Home Video Hovel- Summer Interlude, by Aaron Pinkston
I think the people at the Criterion Collection really dig Ingmar Bergman. With 22 feature films in the collection (plus two films made about him), the epic DVD company fully displays his importance to film history. They have released so many of his films they have literally started running out of them. Summer Interlude is a Bergman film most probably haven’t seen — given its mere 60 ratings on Netflix, just over a thousand on IMDb — the film previously unreleased in the US on DVD and Blu-Ray is finally given a chance.
Though it has a pleasant-sounding title, Summer Interlude is an often bitter, melancholy film centering around a romantic tryst gone bad. The film opens during a rehearsal of the ballet “Swan Lake.” Being a veteran stage director, Bergman masterfully shoots these opening scenes with wonderful choreography and backstage drama. Our focus is on Marie (Maj-Britt Nilsson), a successful ballerina, described as 28 with the face of a 40-year-old. She is clearly emotionally dead and the majority of the film, told in a flashback, tells us how she became this way.
I’ve seen a handful of Bergman’s films and I don’t recall any of them based on the romance of two young people. In a lot of ways, the story feels much more like a French film from Jean Renoir or even Robert Bresson — being both realistic and lyrical in its portrayal of young love. It may not be the type of story Bergman most enjoys telling, but the middle of the film is sweet and engaging. Marie and her love spend the summer idly chatting about the existential crisis of being young (it may be more romantic, but it’s still Bergman). One reason Summer Interlude may not be held in the upper echelon of Bergman’s films may be because it doesn’t feature any of the stars he helped create. Still, Maj-Britt Nilsson and Birger Malmsten have really nice chemistry and successfully portray the youthful innocence that must contrast with the older Marie.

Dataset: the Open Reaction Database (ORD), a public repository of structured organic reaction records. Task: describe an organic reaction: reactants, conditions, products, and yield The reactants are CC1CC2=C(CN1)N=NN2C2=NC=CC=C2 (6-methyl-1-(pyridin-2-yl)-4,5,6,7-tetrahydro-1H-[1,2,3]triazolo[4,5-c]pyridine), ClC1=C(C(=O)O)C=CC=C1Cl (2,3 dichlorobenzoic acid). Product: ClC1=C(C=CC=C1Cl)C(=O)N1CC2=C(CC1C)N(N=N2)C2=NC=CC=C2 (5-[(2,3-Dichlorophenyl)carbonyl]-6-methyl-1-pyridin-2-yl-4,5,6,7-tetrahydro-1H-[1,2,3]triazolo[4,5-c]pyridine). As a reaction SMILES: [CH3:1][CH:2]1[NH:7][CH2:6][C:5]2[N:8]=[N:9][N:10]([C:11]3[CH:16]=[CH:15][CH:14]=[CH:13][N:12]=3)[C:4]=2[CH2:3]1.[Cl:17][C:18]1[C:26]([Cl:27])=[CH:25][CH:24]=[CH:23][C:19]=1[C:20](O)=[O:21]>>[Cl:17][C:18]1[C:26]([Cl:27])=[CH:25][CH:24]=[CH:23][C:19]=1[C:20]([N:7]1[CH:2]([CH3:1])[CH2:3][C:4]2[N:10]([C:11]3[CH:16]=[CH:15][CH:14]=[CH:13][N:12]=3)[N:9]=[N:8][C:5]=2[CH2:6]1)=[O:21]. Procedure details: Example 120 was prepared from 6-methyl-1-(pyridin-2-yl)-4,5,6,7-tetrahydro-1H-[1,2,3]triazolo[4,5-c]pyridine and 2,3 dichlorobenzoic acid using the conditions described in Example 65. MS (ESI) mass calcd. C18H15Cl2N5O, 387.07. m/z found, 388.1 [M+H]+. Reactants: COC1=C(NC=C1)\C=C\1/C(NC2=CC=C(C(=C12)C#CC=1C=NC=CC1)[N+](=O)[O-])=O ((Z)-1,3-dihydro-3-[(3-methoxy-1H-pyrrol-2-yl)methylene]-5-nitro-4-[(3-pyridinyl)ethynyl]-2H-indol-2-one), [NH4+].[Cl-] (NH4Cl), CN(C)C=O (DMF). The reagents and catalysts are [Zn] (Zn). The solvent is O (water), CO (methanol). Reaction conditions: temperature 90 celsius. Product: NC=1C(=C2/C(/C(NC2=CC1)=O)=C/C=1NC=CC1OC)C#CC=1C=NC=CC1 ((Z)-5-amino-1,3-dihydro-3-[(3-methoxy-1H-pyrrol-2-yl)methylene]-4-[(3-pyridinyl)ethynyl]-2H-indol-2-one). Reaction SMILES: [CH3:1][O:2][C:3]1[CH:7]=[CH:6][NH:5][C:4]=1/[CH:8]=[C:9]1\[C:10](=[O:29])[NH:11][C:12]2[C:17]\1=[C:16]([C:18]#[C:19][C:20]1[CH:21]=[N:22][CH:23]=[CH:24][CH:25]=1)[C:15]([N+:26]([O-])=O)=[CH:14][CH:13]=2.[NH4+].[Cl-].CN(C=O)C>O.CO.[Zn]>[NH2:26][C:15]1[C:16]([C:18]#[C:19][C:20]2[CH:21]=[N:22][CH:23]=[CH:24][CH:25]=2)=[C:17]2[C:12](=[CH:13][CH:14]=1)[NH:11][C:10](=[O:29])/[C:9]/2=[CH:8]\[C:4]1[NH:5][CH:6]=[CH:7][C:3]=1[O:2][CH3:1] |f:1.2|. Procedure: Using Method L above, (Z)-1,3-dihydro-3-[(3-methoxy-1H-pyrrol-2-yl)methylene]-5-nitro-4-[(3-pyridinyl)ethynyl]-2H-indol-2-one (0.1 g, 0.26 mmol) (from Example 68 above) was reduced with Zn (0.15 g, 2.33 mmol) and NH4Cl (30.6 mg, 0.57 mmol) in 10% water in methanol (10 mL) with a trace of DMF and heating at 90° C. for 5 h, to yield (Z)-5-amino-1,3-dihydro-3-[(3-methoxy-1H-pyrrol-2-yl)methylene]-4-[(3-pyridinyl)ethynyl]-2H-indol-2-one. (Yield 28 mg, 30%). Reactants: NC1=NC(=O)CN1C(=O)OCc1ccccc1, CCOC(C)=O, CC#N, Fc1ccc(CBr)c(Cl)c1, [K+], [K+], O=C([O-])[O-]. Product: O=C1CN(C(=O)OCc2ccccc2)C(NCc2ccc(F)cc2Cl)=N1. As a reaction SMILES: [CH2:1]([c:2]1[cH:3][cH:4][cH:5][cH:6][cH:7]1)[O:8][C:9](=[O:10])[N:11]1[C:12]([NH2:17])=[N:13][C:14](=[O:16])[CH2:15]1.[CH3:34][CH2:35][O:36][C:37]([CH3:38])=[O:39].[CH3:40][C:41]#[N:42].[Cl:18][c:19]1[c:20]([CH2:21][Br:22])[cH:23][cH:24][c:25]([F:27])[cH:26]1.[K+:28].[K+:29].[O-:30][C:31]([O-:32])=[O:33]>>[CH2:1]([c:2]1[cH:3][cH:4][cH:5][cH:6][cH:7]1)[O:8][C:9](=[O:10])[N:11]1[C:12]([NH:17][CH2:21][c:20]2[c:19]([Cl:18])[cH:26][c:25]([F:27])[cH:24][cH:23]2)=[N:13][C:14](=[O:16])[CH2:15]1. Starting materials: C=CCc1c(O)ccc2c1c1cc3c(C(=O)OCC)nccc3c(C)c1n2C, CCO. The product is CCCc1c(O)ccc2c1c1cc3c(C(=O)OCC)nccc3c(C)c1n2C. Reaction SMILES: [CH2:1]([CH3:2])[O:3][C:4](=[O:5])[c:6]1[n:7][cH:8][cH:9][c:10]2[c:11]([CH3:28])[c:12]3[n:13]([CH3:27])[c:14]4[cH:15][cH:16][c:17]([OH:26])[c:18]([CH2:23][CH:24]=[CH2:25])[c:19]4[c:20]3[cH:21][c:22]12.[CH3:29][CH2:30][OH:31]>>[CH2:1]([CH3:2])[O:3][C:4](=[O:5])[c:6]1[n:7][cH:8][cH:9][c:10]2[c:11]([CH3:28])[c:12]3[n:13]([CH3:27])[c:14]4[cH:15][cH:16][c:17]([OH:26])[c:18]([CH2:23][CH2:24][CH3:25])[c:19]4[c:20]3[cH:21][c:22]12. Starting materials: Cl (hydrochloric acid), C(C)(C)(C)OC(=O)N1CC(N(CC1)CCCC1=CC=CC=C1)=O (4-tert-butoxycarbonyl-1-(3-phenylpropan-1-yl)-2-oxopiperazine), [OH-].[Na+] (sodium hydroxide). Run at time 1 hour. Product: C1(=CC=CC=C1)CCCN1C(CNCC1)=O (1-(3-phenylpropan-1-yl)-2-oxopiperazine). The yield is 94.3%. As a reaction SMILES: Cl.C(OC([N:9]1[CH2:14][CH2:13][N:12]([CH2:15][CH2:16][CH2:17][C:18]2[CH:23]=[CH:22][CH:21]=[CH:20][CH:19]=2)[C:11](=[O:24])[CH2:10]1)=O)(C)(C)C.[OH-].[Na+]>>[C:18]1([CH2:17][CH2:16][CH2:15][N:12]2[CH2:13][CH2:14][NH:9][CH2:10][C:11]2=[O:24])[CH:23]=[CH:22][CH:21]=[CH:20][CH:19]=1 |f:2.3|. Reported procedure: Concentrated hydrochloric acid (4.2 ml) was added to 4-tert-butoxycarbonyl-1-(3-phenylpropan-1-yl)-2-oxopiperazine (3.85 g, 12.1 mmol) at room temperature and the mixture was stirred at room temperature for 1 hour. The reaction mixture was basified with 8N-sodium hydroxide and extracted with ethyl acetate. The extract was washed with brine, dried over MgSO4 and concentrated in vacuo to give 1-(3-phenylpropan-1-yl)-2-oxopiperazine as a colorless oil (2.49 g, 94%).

Nilsson is especially good in the film’s third act, which focuses again on Marie in the present, preparing to perform “Swan Lake.” After a horrific accident, Marie’s youth is lost. Though she is an absolute shell of the bright young woman she once was, we learn that she is in a relationship — one as unsuccessful as we can imagine. Her new Beau, David, seems pretty similar to her past love, as both are serious, a bit offhanded. Perhaps their similar nature has damaged Marie even more, reminding her that her simpler, lighter life is far gone. It is a wonderful psychological study and performance to match.
Summer Interlude may not be the definitive Bergman, but it’s worth a look. There may not be the philosophical depth of The Seventh Seal or Wild Strawberries, but Summer Interlude explores many of Bergman’s themes in a simpler form. The film also has the trademark look of the master filmmaker, with beautiful black-and-white cinematography.
Though the Criterion Collection is well known for its depth of features given to each and every film it releases, the Blu-Ray edition of Summer Interlude is one of its few “bare-bones” titles. Probably because of its rare presence and minor nature, there must not be a lot of existing video work on the film, and so Criterion is pleased enough just to gives us the opportunity to see it. And for the lack of special features, the price is adjusted, making it one of the cheaper releases — the Blu-Ray can be found on Amazon for under $20. Still, as always, the presentation of the Blu-Ray packaging, booklet and film transfer are top notch. Any Bergman or Criterion fan should pick it up.